2. This makes me want to cry. Everyone talks about taking massive action, hustle, etc. As the mom of a toddler who builds my business PT while being a stay at home mom, I struggle with the filter that I have to sacrifice something (myself or my family) in order to get this business launched. I am in my calling and I will keep working this until it “takes,” but I have been determined not to lose my priorities. And maybe it is just a faulty filter (I call myself a recovering workaholic so I have a few loopy filters in this area), but when I read this it seems impossible to remain balanced…Maybe I just need to bring my little goober with me sometimes while I “hustle.”
    And despite the fact that I’m wrestling with this particular post…I absolutely LOVE your stuff!

    • Jonathan Fields says:

      Hey Noelle – I hear you. That’s why I also included this – “it’s important to know that your definition of hustle is not the same as anyone else’s. What is sustainable for one person, might destroy another. So, be sure to do it in a way that moves the needle, but also allows you to be okay, physically, emotionally, spiritually and energetically. Keep it aligned with what matters most to you.”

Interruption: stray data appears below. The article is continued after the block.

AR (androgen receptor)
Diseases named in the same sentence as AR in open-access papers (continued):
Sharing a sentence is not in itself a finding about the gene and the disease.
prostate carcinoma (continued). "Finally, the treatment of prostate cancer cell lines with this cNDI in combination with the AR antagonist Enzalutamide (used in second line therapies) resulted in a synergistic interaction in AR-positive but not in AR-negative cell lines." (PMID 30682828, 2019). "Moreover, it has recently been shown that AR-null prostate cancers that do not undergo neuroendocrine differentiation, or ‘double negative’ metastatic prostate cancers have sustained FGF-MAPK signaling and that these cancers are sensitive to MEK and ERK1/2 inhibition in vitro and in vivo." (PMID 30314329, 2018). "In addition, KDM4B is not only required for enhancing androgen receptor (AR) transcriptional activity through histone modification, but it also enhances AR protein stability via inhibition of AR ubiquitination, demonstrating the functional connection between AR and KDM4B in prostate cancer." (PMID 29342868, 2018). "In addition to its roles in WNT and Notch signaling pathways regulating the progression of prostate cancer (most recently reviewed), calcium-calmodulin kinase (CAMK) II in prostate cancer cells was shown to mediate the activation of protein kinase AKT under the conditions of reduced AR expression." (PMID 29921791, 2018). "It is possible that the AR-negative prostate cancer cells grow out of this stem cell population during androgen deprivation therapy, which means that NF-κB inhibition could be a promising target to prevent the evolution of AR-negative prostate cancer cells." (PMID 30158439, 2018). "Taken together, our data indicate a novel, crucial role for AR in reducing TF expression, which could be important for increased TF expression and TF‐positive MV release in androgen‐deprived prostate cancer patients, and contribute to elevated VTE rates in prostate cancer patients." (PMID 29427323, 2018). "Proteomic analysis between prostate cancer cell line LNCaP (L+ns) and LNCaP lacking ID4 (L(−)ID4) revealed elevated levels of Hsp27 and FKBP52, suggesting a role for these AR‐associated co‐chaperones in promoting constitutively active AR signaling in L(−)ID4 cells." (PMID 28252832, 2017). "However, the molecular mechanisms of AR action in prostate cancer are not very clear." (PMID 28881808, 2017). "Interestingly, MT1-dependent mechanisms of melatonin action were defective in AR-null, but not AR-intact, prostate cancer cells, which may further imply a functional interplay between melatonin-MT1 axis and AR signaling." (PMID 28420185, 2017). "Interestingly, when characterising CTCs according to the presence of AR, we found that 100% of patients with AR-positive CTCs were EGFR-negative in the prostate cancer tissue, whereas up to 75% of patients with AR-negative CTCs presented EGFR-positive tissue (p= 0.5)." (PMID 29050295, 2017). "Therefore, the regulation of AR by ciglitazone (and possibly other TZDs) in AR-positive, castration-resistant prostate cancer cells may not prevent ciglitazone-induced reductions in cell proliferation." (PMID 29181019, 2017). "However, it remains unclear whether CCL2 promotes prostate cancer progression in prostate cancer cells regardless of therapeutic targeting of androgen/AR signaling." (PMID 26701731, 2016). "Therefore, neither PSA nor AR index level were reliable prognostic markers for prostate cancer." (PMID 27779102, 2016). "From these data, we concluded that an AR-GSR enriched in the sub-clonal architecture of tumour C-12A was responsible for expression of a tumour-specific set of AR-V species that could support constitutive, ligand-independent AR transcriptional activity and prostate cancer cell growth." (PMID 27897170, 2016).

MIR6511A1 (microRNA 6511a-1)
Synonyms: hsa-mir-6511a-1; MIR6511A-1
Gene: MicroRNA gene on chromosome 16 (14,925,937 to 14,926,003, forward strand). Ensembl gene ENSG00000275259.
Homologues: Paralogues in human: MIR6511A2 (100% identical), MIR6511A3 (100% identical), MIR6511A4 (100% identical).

Do it in the way that honors you, your life and it’s very real opportunities and constraints. Your hustle should never be “judged” by someone else’s. They don’t have your life. So, do what you can and, if that means take a longer lens, then take it.

  3. Tanmay Vora says:

    Thank you for the provocation, Jonathan. Real accomplishments (and the real effort that goes behind it) are the starting point of any influence. Content is the style and real effort is the substance.

    Style without substance is short-lived (if it lives at all).

  4. Judi says:

    Oh this is soooo good!!! I’m launching my business full time later this year and my business plan … Go old school!!!! Pick up the phone, research, market, get support from my tribe, hustle. This really resonated and further reinforced that the hustle is critical and that hustle will look differently to everyone. Thank tiu for your work!!!

  5. Sharon says:

    Timely! After having spent the last 4 years building up tons of content using inbound marketing, we decided to organize a conference to bring people together around a healthier process for divorce, plus scheduling lots of one on one meetings with therapists and other professionals. I kept thinking – why am I organizing this big event? I shun strict deadlines and event planning creates all kinds of urgency. And it’s for this reason – real change cannot happen through an ebook. So I hired an event planner to take care of logistics (cringe at that word), so I can focus on the fun stuff – making the website, and meeting with people to get the word out. Grateful for the encouragement, Jonathan!